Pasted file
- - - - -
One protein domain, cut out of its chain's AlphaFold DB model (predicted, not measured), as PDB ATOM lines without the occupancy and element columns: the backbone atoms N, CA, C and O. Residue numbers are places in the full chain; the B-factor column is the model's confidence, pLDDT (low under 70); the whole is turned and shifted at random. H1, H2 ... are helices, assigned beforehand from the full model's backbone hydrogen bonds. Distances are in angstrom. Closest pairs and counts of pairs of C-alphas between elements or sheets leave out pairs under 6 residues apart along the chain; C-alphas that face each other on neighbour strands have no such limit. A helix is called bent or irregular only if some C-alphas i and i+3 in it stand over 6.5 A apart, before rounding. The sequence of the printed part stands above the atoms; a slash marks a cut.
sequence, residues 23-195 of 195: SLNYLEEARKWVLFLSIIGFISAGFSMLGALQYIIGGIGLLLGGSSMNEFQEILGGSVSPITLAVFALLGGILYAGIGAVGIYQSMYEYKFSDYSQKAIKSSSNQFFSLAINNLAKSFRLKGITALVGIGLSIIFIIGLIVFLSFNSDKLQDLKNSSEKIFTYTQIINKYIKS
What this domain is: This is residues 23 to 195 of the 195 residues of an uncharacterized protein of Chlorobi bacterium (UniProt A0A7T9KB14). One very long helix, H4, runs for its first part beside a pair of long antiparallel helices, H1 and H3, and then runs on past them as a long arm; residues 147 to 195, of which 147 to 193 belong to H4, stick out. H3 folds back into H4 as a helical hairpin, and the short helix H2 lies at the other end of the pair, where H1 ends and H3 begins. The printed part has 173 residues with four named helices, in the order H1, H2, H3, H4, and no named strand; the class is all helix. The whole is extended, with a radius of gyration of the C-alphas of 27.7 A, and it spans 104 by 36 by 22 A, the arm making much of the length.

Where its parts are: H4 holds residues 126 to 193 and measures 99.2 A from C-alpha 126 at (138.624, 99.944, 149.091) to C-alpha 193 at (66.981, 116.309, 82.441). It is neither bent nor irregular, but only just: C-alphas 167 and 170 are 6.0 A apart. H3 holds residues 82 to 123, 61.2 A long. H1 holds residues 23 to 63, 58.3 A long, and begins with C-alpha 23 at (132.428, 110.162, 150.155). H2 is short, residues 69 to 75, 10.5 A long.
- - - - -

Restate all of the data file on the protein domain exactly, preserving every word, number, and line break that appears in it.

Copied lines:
One protein domain, cut out of its chain's AlphaFold DB model (predicted, not measured), as PDB ATOM lines without the occupancy and element columns: the backbone atoms N, CA, C and O. Residue numbers are places in the full chain; the B-factor column is the model's confidence, pLDDT (low under 70); the whole is turned and shifted at random. H1, H2 ... are helices, assigned beforehand from the full model's backbone hydrogen bonds. Distances are in angstrom. Closest pairs and counts of pairs of C-alphas between elements or sheets leave out pairs under 6 residues apart along the chain; C-alphas that face each other on neighbour strands have no such limit. A helix is called bent or irregular only if some C-alphas i and i+3 in it stand over 6.5 A apart, before rounding. The sequence of the printed part stands above the atoms; a slash marks a cut.
sequence, residues 23-195 of 195: SLNYLEEARKWVLFLSIIGFISAGFSMLGALQYIIGGIGLLLGGSSMNEFQEILGGSVSPITLAVFALLGGILYAGIGAVGIYQSMYEYKFSDYSQKAIKSSSNQFFSLAINNLAKSFRLKGITALVGIGLSIIFIIGLIVFLSFNSDKLQDLKNSSEKIFTYTQIINKYIKS
What this domain is: This is residues 23 to 195 of the 195 residues of an uncharacterized protein of Chlorobi bacterium (UniProt A0A7T9KB14). One very long helix, H4, runs for its first part beside a pair of long antiparallel helices, H1 and H3, and then runs on past them as a long arm; residues 147 to 195, of which 147 to 193 belong to H4, stick out. H3 folds back into H4 as a helical hairpin, and the short helix H2 lies at the other end of the pair, where H1 ends and H3 begins. The printed part has 173 residues with four named helices, in the order H1, H2, H3, H4, and no named strand; the class is all helix. The whole is extended, with a radius of gyration of the C-alphas of 27.7 A, and it spans 104 by 36 by 22 A, the arm making much of the length.

Where its parts are: H4 holds residues 126 to 193 and measures 99.2 A from C-alpha 126 at (138.624, 99.944, 149.091) to C-alpha 193 at (66.981, 116.309, 82.441). It is neither bent nor irregular, but only just: C-alphas 167 and 170 are 6.0 A apart. H3 holds residues 82 to 123, 61.2 A long. H1 holds residues 23 to 63, 58.3 A long, and begins with C-alpha 23 at (132.428, 110.162, 150.155). H2 is short, residues 69 to 75, 10.5 A long.